Mixed signals

Baird’s comment, along with his hoped-for result, echoed the sentiments of many government officials and ordinary Canadians alike. However, Canadian energy companies are not willing to bet that the country’s response will be effective enough – especially while Trump sends out confusing signals on the US’ energy relationship with Canada.

Shortly after taking office in January, Trump indicated that he did not foresee many changes in Canada-US energy trade. He also alleviated Canadian energy companies’ fears by supporting the Keystone XL pipeline and then saying that the steel needed for it would not be subject to his government’s “Buy American” rules.

But lately, Trump has created a different impression as he begins to follow through on a pledge to overhaul the North American Free Trade Agreement (NAFTA). He said recently that he would target the US’ energy trade with Canada in NAFTA talks, though he added on April 27 that he would renegotiate the agreement rather than terminating it at this time.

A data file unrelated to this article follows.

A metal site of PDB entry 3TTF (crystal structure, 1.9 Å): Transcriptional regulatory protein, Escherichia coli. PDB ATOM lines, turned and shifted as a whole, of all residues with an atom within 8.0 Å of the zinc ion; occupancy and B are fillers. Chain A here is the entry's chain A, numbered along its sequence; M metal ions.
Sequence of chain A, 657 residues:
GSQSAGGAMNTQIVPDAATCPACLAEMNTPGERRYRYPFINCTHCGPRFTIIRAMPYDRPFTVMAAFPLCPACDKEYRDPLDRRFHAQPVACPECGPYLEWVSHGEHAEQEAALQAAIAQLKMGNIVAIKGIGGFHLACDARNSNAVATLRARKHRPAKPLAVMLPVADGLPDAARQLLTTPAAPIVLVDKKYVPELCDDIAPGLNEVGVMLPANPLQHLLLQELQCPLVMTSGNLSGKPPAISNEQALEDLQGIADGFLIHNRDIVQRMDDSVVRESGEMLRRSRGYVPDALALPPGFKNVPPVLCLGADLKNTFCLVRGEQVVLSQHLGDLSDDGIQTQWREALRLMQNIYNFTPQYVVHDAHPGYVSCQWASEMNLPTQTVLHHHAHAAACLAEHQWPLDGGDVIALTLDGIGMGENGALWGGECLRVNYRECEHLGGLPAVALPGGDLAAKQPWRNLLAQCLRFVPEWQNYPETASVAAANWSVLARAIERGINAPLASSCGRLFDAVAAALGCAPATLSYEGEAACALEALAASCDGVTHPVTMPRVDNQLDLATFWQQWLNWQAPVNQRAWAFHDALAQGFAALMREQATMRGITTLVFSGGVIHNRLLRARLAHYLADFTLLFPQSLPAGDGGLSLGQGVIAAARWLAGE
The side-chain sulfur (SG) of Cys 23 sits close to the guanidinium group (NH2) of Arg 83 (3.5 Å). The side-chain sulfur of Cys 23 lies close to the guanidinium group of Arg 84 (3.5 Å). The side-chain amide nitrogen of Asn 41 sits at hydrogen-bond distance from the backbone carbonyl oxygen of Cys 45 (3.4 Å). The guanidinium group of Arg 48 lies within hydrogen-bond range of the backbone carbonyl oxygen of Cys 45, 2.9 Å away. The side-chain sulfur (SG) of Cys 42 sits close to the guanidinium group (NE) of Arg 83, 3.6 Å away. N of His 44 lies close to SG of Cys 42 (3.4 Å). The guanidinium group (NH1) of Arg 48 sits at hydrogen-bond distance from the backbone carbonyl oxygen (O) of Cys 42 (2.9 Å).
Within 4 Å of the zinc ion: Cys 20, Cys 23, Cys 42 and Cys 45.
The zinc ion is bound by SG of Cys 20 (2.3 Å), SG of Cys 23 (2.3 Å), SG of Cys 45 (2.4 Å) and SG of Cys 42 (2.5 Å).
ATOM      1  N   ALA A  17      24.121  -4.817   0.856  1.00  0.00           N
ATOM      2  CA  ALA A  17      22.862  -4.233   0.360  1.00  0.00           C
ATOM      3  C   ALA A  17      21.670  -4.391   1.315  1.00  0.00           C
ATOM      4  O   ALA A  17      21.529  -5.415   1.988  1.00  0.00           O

Meanwhile, Republicans in US Congress, led by Speaker of the House of Representatives Paul Ryan, have been pushing for a proposed border adjustment tax that, if approved, would place hefty duties on US imports.